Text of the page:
; who can be ignorant of it? Who also can be unaware that "the things which are impossible with men are possible with God? "
and, "The things very difficult with men are easy with God."
our Saviour and Master Jesus Christ says, that "what is impossible with men is possible with God."
10 Like him, have all things left,
And again He says, "Whosoever shall have left lands, or houses, or parents, or brethren, or children because of Me, he shall receive in this world an hundred-fold, and in that to come he shall inherit eternal life."
Now the apostles taught us those things which they themselves also learnt from the Lord's precepts and the heavenly commands, the Lord Himself thus strengthening us, and saying, "There is no man that hath left house, or land, or parents, or brethren, or sisters, or wife, or children, for the kingdom of God's sake, who shall not receive sevenfold more in this present time, and in the world to come life everlasting."
Luke 18:29 - NIV, NAB - in Cyprian Treatise XI Exhortation to Martyrdom Addressed to Fortunatus
to the faithful, while their faith has remained sound and unconquered, and having forsaken and contemned all his possessions, the Christian has shown that he is following Christ, even be also is honoured by Christ among the martyrs, as He Himself promises and says: "There is no man that leaveth house, or land, or parents, or brethren, or wife, or children, for the kingdom of God's sake, but shall receive seven times as much in this present time, and in the world to come eternal life."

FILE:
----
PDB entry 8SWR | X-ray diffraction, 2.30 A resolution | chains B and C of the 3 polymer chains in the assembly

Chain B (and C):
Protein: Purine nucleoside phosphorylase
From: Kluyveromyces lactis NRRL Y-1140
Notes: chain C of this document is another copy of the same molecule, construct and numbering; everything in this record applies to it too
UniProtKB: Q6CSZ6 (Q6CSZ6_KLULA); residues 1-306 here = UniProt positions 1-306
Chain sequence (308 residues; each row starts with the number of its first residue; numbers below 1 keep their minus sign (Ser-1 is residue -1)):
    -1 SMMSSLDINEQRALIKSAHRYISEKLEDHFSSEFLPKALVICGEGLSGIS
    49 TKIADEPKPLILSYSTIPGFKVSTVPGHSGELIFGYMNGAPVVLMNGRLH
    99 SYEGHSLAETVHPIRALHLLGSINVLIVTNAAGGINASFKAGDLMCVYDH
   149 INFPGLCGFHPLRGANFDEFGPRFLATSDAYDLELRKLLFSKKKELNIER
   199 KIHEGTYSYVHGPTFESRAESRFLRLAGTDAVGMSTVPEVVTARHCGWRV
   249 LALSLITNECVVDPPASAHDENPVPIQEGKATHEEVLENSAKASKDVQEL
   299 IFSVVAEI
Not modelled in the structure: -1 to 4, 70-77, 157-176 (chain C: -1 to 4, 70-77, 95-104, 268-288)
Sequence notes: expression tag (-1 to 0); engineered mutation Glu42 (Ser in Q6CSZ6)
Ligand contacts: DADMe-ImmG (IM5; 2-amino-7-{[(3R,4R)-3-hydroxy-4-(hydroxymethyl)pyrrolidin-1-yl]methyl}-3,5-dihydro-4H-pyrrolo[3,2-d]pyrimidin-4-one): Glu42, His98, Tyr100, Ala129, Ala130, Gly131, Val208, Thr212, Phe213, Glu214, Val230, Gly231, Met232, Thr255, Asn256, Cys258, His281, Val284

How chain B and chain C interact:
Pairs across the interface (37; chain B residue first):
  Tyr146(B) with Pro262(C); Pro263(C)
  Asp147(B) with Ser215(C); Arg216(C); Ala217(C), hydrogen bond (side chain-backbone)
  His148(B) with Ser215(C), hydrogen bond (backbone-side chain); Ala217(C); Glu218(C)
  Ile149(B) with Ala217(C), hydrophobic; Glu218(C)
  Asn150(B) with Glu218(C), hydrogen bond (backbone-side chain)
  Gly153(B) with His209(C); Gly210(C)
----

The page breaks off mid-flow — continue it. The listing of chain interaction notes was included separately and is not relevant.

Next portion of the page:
Luke 18:29 - NIV, NAB - in Cyprian Treatise XII Three Books of Testimonies Against the Jews
Also in the same place: "Verily I say unto you, There is no man that leaveth house, or parents, or brethren, or wife, or children, for the sake of the kingdom of God, and does not receive seven times as much in this present time, but in the world to come life everlasting."
Why then did the blind man, on hearing that He was passing by, exclaim, "Jesus, Thou Son of David, have mercy on me? "
But how consistent is the interpretation on our side of the question! For He, who had been a little while ago invoked by the blind man as "the Son of David,"
to be the Son of David (in other words, to belong to David's family) through his mother and his brethren, who at some time or other had been made known to him by public notoriety? "Those, however, who went before rebuked the blind man, that he should hold his peace."
But even if you could show me this, still (the blind man) would more readily have presumed that they were ignorant, than that the Lord could possibly have permitted an untrue exclamation about Himself. But the Lord "stood patient."
"Thy faith," He says, "hath saved thee"
His patience, nor fasten on Him any charge of dissimulation, nor deny Him to be the Son of David, He very pointedly confirmed the exclamation of the blind man-both by the actual gift of healing, and by bearing testimony to his faith: "Thy faith," say Christ, "hath made thee whole."
and thereafter of undivided intimacy, might be able to confer the compendious grace of baptism, seeing they (I think) followed Him who was wont to promise salvation to every believer. "Thy faith," He would say, "hath saved thee; "